Dear all,
I have the 2 sets of data of Family Well-being Survey.
The first data is survey data in year 2011, while the second is survey data in year 2016. The list of variables involved in this study are :
Dependent variable : Satisfaction level of family well-being
Independent variable : Strata, Ethnic, Family Type, Education level, Family Relationship, Family Economy, Family Health, Family Safety, Family and Community, Family and Religiosity, Family and Housing and Environment.

I have applied classical ordinal regression for may data. Now, I would like to apply Bayesian ordinal regression to do a comparison between the two approaches.

I want to apply Bayesian ordinal regression (empirical Bayes ordinal regression ) using the two data set in the same time, where want to used the first data as prior (empirical Bayes) and second data to estimate the posterior.

I have applied rstanarm package for my data but i got results with an error.

So, could any one assists me how can we define the first data as prior and how can I use it to estimate the posterior. since in rstanarm package is not clear or maybe i could not understand very well?

I would be grateful if any one could reply me to share with him the data and see the reason of error.

Breaking this up into two inferences would probably require you to get some sort of approximation on the first posterior anyway (and probably quite a bit of fancy coding).

Regarding to prior = R2(0.2, â€śmeanâ€ť), what is this prior ( is Gaussian prior or uniform or another informative prior) would like to know what is this prior.

Because I want to apply two priors (non informative prior, and prior using the bast data).
Need your help, please.

If you have a model that works with both your 2011 and 2016 data by themselves, just combine the two datasets into one (whatever that means in your case), and fit the model.

Start with something as simple as possible that works and add complexity. Like maybe:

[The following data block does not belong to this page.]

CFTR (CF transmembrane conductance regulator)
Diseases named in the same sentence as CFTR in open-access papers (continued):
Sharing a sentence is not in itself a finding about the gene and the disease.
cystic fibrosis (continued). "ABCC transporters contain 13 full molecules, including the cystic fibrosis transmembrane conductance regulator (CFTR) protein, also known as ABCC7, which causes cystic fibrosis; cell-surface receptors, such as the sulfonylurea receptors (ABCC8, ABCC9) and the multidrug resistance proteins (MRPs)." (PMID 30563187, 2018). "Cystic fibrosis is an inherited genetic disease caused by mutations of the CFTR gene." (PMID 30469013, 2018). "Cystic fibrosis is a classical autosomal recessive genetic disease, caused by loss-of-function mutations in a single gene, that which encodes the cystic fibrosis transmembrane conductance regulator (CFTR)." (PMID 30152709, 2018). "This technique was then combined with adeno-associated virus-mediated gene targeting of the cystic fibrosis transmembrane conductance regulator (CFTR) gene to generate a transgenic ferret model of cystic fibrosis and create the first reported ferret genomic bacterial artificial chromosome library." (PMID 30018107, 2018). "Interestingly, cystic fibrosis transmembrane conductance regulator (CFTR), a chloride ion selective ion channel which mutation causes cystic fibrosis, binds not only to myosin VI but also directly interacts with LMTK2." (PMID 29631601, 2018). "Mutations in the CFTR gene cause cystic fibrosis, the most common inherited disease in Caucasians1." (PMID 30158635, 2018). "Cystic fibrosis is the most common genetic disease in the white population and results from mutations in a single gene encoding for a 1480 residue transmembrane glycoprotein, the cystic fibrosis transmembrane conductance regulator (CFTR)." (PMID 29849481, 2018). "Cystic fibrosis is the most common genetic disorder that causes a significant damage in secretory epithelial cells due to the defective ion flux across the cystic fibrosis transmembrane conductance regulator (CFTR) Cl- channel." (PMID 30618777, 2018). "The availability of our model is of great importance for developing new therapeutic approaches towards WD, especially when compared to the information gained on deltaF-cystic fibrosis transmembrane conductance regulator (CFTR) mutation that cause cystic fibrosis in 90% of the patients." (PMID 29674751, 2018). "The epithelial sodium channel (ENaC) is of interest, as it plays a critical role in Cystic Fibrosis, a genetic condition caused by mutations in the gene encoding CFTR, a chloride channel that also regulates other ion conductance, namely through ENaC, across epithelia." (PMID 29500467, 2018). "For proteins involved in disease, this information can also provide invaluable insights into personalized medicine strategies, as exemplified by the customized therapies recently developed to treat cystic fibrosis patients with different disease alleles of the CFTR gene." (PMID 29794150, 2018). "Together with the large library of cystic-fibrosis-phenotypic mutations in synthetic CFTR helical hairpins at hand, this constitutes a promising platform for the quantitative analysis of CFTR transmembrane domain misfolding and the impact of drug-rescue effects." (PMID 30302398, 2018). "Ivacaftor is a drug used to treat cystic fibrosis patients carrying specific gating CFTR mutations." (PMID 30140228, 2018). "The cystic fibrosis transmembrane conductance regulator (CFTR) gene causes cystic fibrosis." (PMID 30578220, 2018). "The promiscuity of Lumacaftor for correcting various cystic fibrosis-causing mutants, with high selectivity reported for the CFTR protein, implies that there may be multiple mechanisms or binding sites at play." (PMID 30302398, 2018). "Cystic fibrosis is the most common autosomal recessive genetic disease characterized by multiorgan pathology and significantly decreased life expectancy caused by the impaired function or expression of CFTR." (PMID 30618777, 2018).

fit3 <- stan_polr(FWS1 ~ 1, data = some_data)

And add complexity incrementally.

In general, donâ€™t fix the seed (thatâ€™s for debuggin). Better to have your inferences start in random places. They should be robust to this.

If p(\theta | X_{2011}, X_{2016}) is the goal, then itâ€™ll be easier to do it in one swing (by just writing down p(X_{2011}, X_{2016} | \theta)p(\theta)).

It is not easier to do the two inferences separately and use the 2011 inference as a prior for the second calculation.

This is because if you do the first inference, you donâ€™t actually get p(\theta | X_{2011}), you get samples from that distribution. If you wanted to pass that in as a prior for the next inference, youâ€™d need to get that distribution in closed form somehow. You donâ€™t have that problem if you do both things together.

OK, we can do p(\theta | X_{2011}, X_{2016}) , but which prior we will use? can we use non informative prior for the first run. and informative prior as a second run to do comparison.
Do we will use rstanarm package?

How to calculate AIC for â€śfit5â€ť?
How can we specify the prior or used uninformative prior.
How to allow the prior to be estimated through use of past data (2011) to estimate the posterior using data of 2016?

How to allow the prior to be estimated through use of past data (2011) to estimate the posterior using data of 2016 for Bayesian ordinal regression model in R (rstanarm packages)?